Author: Hans Rosling
Review by: Jacobus Boers, assistant dean for international engagement, J. Mack Robinson College of Business at Georgia State University
If you are comfortable that you have a pretty good understanding of the world and how it has changed during your lifetime, I strongly suggest that you pick up Factfulness.
I often use the first TED video with Hans Rosling (2006) in class, where he showed how our prejudices and preconceived ideas about the world perpetuates the outdated views of a “developed” and “developing” world.
Beyond reading in print, as an Atlanta commuter I love to listen to audio books and, it was therefore with much anticipation that I ordered Factfulness on audible.com after it was recommend by a former student.
In the book, Rosling and his colleagues not only clearly show the fallacy of our outdated ways of describing the world, but suggest how the world is much better described and understood using a framework of four income groups. However, this was not the best part of the book.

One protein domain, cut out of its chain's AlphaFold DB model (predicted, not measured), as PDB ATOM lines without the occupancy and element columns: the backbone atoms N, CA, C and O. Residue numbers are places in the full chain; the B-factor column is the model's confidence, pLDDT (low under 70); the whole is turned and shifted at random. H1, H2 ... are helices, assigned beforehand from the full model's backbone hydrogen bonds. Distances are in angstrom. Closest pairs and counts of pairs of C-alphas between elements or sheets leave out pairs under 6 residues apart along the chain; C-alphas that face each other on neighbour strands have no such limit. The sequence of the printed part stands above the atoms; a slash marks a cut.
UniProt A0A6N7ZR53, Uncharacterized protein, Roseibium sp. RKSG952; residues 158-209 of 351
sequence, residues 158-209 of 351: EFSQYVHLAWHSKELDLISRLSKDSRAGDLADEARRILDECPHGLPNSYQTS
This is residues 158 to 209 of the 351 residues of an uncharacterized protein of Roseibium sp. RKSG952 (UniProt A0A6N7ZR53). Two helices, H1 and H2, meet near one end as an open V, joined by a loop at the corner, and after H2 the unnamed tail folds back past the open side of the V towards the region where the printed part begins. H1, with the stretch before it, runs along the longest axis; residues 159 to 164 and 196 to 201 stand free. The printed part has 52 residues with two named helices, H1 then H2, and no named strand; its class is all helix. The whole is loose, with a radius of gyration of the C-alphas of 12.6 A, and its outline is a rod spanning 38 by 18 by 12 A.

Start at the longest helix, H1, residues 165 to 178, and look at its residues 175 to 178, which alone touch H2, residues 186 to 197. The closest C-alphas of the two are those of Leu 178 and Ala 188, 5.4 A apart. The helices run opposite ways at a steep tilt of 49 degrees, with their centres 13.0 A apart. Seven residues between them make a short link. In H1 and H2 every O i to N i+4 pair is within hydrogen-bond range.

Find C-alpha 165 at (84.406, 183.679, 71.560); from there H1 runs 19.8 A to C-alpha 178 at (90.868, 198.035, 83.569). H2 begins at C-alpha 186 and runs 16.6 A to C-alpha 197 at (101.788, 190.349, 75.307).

I have been privileged to travel extensively and see the profound change around the world. Rosling’s view is that while there is still much to be done to improve the lives of many people on this planet, the world is a much better place for the vast majority of its inhabitants than it was half a century ago. That resonated with what I have seen.
While globalization continues to perpetuate existing challenges and also pose new ones, one would be stubbornly insisting on an outdated worldview if failing to acknowledge the dramatic improvements to the human condition for the vast majority of people during this recent epoch.
In the remainder of Factfulness the authors systematically remind the reader how one should also be very careful with how our “instincts” and cognitive fallacies deceive us when we look at the world, even with good intentions and while using data. This part of the book is humbling since even those of us who pride ourselves of being “open-minded” and applying critical thinking skills in our approach to understand our world, cannot help but wonder to what extent we are looking through “rose-colored glasses.”